Mistaken Memories Of Medieval Music Videos

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The eerie music video for Lene Lovich's song "Bird Song" was the first video Soundcheck host John Schaefer remembers falling in love with.

First of all, I’ve completely stolen this blog post's title from Brian Eno, the English songwriter, producer, and visual artist, who once did an early video installation called Mistaken Memories Of Medieval Manhattan. But the name definitely fits, because this week, Soundcheck has been asking listeners and readers to share your first music video memories. Your "Aha!" moment, if you will.  

For one listener, it actually was the band A-ha, and its video for the hit single “Take On Me.”

 

 

But because I am so very, very old, my music video story actually goes back to the years before MTV.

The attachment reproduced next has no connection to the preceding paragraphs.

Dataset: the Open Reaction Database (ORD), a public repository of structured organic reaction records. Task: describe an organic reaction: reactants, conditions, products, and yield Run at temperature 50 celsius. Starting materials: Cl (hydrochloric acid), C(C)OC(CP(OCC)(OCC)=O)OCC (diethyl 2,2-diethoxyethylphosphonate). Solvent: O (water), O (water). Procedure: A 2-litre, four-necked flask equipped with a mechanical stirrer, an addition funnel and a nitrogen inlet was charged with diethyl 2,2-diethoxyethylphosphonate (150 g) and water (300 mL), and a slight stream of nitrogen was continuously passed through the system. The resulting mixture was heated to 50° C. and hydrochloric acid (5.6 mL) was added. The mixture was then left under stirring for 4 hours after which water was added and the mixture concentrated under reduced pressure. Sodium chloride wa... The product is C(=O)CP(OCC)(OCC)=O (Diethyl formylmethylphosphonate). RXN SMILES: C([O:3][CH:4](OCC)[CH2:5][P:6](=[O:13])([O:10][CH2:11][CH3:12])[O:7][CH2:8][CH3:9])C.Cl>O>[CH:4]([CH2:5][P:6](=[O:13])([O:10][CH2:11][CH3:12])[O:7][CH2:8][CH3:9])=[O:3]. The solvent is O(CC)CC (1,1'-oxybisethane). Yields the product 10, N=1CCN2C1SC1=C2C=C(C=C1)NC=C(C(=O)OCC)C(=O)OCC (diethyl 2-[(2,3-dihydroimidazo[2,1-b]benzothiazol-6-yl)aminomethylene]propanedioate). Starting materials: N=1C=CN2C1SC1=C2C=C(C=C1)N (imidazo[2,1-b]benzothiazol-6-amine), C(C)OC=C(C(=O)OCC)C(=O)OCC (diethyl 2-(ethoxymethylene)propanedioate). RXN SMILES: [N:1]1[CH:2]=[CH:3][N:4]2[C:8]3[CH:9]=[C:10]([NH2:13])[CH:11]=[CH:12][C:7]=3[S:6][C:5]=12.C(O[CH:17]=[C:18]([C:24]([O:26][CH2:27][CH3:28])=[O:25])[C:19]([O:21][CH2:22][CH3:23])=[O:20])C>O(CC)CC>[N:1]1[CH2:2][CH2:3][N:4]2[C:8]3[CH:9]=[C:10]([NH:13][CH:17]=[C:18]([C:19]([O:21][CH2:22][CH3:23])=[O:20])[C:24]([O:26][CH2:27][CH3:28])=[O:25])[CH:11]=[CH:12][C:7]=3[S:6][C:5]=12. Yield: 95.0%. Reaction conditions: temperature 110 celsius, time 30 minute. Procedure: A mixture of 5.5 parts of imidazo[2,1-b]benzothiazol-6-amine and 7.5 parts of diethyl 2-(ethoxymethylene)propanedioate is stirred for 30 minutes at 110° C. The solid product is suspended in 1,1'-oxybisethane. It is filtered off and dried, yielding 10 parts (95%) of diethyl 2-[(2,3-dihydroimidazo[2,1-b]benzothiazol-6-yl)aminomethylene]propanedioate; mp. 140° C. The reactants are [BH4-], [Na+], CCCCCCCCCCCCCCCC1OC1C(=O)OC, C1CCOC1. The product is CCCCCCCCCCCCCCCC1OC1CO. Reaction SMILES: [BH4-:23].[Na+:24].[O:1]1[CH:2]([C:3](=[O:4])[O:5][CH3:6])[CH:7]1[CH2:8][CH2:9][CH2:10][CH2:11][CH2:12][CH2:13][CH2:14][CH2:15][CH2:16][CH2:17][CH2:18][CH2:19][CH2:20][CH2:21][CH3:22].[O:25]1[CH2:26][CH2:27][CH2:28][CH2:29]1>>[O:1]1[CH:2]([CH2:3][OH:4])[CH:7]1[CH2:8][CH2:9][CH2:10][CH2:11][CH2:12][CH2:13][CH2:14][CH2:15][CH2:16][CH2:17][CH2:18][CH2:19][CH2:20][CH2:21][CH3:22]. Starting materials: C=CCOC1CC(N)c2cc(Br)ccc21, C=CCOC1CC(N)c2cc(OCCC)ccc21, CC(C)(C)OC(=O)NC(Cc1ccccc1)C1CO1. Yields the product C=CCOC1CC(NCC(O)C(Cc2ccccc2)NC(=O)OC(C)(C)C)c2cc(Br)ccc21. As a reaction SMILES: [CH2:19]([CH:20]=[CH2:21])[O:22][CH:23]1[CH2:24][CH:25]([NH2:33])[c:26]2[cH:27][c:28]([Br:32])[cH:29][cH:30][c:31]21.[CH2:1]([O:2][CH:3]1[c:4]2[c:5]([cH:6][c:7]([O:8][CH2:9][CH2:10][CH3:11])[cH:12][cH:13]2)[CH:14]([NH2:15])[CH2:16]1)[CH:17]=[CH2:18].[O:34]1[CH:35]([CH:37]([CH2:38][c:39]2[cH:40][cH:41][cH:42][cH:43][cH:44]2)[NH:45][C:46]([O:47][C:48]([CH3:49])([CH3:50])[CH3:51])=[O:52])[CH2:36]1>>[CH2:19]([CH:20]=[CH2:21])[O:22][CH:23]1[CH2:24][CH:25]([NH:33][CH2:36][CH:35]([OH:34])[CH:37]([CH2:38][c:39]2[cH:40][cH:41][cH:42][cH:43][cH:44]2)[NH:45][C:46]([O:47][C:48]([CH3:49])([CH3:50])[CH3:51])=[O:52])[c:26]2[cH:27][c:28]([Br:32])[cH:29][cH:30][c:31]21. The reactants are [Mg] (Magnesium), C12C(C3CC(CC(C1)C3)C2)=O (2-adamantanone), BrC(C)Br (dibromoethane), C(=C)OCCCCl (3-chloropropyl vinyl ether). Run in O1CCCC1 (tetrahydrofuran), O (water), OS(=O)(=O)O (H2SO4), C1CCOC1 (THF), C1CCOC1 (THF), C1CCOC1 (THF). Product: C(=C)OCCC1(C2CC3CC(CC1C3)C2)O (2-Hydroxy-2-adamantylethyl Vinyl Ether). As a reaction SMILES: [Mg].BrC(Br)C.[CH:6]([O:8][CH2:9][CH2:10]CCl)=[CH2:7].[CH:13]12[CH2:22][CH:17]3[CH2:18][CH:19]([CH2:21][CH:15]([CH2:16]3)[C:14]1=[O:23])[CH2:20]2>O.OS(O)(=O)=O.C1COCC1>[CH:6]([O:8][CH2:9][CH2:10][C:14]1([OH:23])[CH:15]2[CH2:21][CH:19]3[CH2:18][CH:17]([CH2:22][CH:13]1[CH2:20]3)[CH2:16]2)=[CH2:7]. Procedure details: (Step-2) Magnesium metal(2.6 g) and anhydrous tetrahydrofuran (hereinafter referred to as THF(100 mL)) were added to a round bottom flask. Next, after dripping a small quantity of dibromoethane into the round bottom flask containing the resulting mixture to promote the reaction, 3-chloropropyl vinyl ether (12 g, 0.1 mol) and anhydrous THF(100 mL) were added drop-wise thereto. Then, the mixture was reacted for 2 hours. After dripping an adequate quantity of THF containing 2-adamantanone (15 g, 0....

In 1979, I was working at my college radio station and had fallen in love with Lene Lovich’s debut album, Stateless. The opportunity arose to meet Les Chappell, the co-writer and producer of her record, at the offices of CBS Records. While we were waiting for him to arrive, they showed the music video for “Bird Song.” Well, I was mightily impressed. 

 

 

The video tells the story of the song in a way that is both literal and elusive, and gothic in both the old and more modern senses of the word. I promptly used it as the starting point for a short story I was writing for an English class. It’s not like anyone would ever know -- there was no place else for the video to be shown. 

(Les, by the way, is the guy in the video with the shaved head.)

Watching it today, the video actually stands up pretty well, especially for something that was done way before anyone (with the possible exceptions of David Bowie and The Residents) thought of music videos as “art.” I know I had never seen anything quite like it, and wouldn’t actually see it for a second time until YouTube came along a quarter century later. 

So what was the first music video to fire your imagination? Tell us in the comments below, or reach out on Twitter at @Soundcheck.